More than one in five (21%) of UK employees who have, or have had, cancer in the workplace have not been satisfied with the communication from their line manager or employer during a period of ill-health, finds Working To Wellbeing’s Window to the Workplace research.

Furthermore, as Macmillan2 estimates there are currently 890,000 people of working age living with cancer in the UK, not only are some employees unhappy with the openness of communication with their employer, but a quarter (25%) in the research also said they did not feel heard or listened to by their line manager during a period of ill health.

Despite this, 8 in 10 line managers (82%) do feel it’s important to keep in touch regularly at set “check-in” times with colleagues who have a long-term health condition such as cancer when they are out of work due to ill health.

Dr Julie Denning, managing director, chartered health psychologist at Working To Wellbeing and Chair of the Vocational Rehabilitation Association said:

Earlier diagnoses and developments in treatments mean that cancer survival rates are rising and more people with cancer are heading back into the workplace. But more often than not, there will be times when they need to take time away from work for medical appointments or a period of ill-health. Open communication is crucial; employees need to be heard and line managers need to have the skills and the tools in place to both listen and act with confidence.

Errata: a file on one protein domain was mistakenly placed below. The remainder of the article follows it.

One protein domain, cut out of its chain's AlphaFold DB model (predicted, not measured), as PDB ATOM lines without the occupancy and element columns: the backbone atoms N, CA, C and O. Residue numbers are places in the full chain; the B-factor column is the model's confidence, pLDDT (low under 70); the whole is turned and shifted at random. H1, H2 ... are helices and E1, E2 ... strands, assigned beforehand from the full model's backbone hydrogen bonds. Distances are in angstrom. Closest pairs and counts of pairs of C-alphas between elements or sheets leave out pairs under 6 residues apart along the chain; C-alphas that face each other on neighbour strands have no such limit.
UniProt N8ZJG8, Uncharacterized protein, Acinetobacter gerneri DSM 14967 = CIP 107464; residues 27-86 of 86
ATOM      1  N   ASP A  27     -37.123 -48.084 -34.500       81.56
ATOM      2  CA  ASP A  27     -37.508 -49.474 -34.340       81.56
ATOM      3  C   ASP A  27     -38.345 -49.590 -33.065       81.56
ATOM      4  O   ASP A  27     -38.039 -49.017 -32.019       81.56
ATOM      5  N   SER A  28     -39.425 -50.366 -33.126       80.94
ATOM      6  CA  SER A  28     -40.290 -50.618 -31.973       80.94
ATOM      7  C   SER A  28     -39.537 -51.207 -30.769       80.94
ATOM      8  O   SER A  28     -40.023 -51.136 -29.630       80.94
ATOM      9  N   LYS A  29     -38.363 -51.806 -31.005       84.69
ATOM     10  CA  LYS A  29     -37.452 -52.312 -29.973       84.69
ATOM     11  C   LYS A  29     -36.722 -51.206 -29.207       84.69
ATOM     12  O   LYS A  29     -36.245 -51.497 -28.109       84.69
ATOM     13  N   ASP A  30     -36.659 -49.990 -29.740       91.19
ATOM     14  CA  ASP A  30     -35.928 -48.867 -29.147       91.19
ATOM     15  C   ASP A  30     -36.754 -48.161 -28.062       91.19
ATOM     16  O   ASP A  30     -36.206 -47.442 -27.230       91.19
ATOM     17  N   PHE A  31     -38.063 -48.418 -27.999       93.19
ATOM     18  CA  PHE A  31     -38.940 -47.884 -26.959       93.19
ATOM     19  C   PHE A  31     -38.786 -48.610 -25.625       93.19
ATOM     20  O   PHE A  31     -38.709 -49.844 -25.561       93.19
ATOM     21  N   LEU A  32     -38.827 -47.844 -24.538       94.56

Dr Julie Denning, managing director, chartered health psychologist at Working To Wellbeing

Upskilling line managers

The Working To Wellbeing Window to the Workplace study also found that 65% of line managers feel confident they could talk to a colleague with a long-term illness such as cancer about their condition, while 20% were unsure and 12% said they couldn’t confidently talk with them.

Just one in two (50%) of line managers feel equipped with sufficient resources and training to support a colleague with a long-term health condition such as cancer, falling to just 39% of those aged 55+.

The report has also found, among those who have/have had cancer:

  • Four in ten (43%) were satisfied with the phased return-to-work programme set out by their employer, falling to a third (32%) among those aged 55+
  • Just 40% were satisfied with a personalised return-to-work programme (25% among those aged 55+)
  • Less than 1 in 3 (29%) were satisfied with physical modifications in the workplace, falling to 11% of over 55s
  • Over a third (36%) were satisfied with the wellbeing / mental health support offered, falling to 25% among those aged 55+
  • More than a quarter (28%) were satisfied with the level of coaching (11% of over 55s)
  • 4 in 10 (42%) were satisfied with the level of flexible working (28% of over 55s)
  • Over a third (36%) were satisfied with the reasonable adjustments to their job to manage their health
  • Less than one in three (30%) were satisfied with the career advice they’ve been offered by their employer and this falls among women (25% vs 35% of men) and those aged 55+ (just 13% of those 55 and over vs 64% of adults under 35s)
Editor at Workplace Wellbeing Professional | Website | + posts

Joanne is the editor for Workplace Wellbeing Professional and has a keen interest in promoting the safety and wellbeing of the global workforce. After earning a bachelor's degree in English literature and media studies, she taught English in China and Vietnam for two years. Before joining Work Well Pro, Joanne worked as a marketing coordinator for luxury property, where her responsibilities included blog writing, photography, and video creation.